Lydia Kung, Importer, Exporter and Expert, Verileaf True Teas Corp.:

“As consumers become better acquainted with a wider variety of teas, sound product knowledge becomes essential in elevating the overall experience. For example, why are beautifully uniform Keemun leaves called ‘brokens’ by those who make the tea? A bit of knowledge about the beginnings of this signature black sheds light on the intent in the making of Keemun, and on how a resurgence of interest in black teas led to Keemun Maofeng, a very different style. Our goal is to provide more substance to the cupping experience. Another example: Much of the appeal of green teas lies in their minimalist processing, as evidenced by the open leaves in some green teas. Yet, we find the largest range of styles in this category. What was the intent here and how did processing affect the finished flavor? There are some high-end teas that have no buds, and we find some semi-balled Greens that resemble oolong. From brewing to the first through the last sip, knowledge fortifies the cup. Another type of back-story can add layers to the product: What happens when a cultivar traditionally associated with one place and one tea is moved thousands of kilometers and made into a different tea type? The tasting experience here can expand from a single dimension (flavor) to a wider context that includes the leaf’s potential and the craft. As specialty-tea purveyors, our responsibility is to provide education that enhances the overall sensory and cognitive experience. Small incremental gains will ensure further exploration, so that even an interested novice, when presented with a flight, will not only be able to evaluate the teas but to understand the why.”

 

Linda Barberic, Tea Designer, Soma Tea, Inc.:

“Herbal remedies are an important component in alternative medicine today, which is one of the fastest growing markets in our culture. Consuming teas and tisanes play into this significant movement of herbal supplements to maintain or improve health. In this popular and growing tea market, we must stay on top of the public’s demand for natural, healthy alternatives. There is a transition where western medicine is now accepting and including many natural healthy alternatives of herbal supplements. The key is what herbs are trending and how to best integrate them into your tea and tisane blends.”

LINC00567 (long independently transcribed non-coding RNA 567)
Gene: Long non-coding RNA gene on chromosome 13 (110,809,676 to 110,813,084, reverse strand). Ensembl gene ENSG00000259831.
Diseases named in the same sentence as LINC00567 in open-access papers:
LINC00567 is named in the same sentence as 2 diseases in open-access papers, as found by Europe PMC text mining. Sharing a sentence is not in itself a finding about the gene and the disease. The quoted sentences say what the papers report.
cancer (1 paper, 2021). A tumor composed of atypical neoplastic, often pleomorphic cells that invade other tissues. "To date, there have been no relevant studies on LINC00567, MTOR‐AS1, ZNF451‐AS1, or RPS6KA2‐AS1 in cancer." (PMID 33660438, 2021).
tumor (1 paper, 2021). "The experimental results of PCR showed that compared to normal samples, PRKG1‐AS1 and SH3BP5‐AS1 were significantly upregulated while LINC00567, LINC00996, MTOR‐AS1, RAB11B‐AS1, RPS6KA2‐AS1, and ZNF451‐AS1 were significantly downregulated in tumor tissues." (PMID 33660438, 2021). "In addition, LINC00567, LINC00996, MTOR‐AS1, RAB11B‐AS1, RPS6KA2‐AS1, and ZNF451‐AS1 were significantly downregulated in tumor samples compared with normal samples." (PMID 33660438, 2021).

Maria Uspenski, Founder & CEO, The Tea Spot:

“I think the most serious issue in the premium tea industry today is the decline of specialty retailers. Although the global tea market continues to grow, many tea retailers – particularly in North America – are now in survival mode. This does not bode well for the future of premium tea, which is still an emerging category in our part of the world. Without the sensory exposure and educational component – which Teavana brought to the category and many smaller purveyors excel in – consumers may never even get the opportunity to have their first cup of specialty tea. Grocery and large online retailers are very thin on the premium category because of price. Premium tea is becoming more scarce and more expensive each year, due to environmental and social instabilities at origin. Lower end machine-processed teas are available at much lower prices and are produced at the expense of the workers upstream in their supply chain. Our advice to specialty retailers is to be willing to consider stretching the boundaries of their current business models. The struggle of getting customers into brick and mortar tea businesses began several years before the current pandemic, but this year has been particularly brutal for specialty retailers. Those who have not been able to make rapid adaptations could be crippled by the economic fallout of the pandemic. David’s Tea, who filed for creditor (bankruptcy) protection, made a strong transition to online sales, which resulted in a positive 3rd quarter. We see cafes in Colorado moving to pick-up windows, food trucks or pop-ups. Companies like ours have a vital interest in helping ensure success here, and are working closely with those businesses who are requesting additional support to bridge the coronavirus gap.”